The Crypto community has run out of anarchists, libertarians and almost absorbed all the speculators it can handle, the next 100m users to join Crypto need a world class application to use. What will it be? Alex Mashinsky, a 7X founder & CEO of Celsius Network will discuss his view of the future of Crypto.
Docker and Kubernetes are key elements of modern cloud native deployment automations. After building your microservices, common practice is to create docker images and create YAML files to automate the deployment with Docker and Kubernetes. Writing these YAMLs, Dockerfile descriptors are really painful and error prone.Ballerina is a new cloud-native programing language which understands the architecture around it - the compiler is environment aware of microservices directly deployable into infra...
In his session at 20th Cloud Expo, Mike Johnston, an infrastructure engineer at Supergiant.io, will discuss how to use Kubernetes to setup a SaaS infrastructure for your business. Mike Johnston is an infrastructure engineer at Supergiant.io with over 12 years of experience designing, deploying, and maintaining server and workstation infrastructure at all scales. He has experience with brick and mortar data centers as well as cloud providers like Digital Ocean, Amazon Web Services, and Rackspace....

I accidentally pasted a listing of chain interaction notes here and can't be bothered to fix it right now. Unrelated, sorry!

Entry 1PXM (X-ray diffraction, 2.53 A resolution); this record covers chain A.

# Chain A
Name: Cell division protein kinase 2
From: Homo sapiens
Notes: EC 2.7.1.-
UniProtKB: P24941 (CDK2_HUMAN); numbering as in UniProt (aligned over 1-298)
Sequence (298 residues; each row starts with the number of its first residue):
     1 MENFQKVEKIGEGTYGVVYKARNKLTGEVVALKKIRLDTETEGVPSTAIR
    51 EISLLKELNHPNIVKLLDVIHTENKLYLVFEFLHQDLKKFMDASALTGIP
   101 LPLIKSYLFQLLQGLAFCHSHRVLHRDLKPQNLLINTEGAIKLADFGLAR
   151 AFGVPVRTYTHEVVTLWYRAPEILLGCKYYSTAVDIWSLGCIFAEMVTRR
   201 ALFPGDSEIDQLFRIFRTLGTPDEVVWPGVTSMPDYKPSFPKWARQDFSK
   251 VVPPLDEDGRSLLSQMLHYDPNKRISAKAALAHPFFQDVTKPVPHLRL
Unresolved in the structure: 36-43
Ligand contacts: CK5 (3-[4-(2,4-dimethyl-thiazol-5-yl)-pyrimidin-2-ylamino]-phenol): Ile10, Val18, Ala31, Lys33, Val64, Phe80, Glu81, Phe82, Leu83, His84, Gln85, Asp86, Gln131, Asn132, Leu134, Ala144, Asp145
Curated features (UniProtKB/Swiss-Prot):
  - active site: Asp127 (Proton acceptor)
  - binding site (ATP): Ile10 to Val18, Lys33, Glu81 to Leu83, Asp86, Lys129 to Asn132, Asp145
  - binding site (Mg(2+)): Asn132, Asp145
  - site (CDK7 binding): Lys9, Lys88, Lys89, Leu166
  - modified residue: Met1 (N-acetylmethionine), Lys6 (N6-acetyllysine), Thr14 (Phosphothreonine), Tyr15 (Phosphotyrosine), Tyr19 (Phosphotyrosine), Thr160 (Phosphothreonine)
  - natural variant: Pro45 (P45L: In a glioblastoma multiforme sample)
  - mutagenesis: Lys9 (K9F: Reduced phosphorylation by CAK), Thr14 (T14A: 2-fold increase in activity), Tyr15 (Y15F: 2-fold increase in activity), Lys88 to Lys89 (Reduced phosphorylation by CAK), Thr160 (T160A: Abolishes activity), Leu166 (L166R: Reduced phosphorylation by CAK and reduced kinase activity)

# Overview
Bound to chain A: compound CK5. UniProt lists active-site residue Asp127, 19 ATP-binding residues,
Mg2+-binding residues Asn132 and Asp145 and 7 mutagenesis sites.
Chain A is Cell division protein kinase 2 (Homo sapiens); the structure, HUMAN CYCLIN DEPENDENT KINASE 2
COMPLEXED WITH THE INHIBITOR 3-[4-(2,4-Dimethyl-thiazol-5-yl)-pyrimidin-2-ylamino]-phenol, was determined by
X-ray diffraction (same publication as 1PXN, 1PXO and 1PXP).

When Enterprises started adopting Hadoop-based Big Data environments over the last ten years, they were mainly on-premise deployments. Organizations would spin up and manage large Hadoop clusters, where they would funnel exabytes or petabytes of unstructured data.However, over the last few years the economics of maintaining this enormous infrastructure compared with the elastic scalability of viable cloud options has changed this equation. The growth of cloud storage, cloud-managed big data e...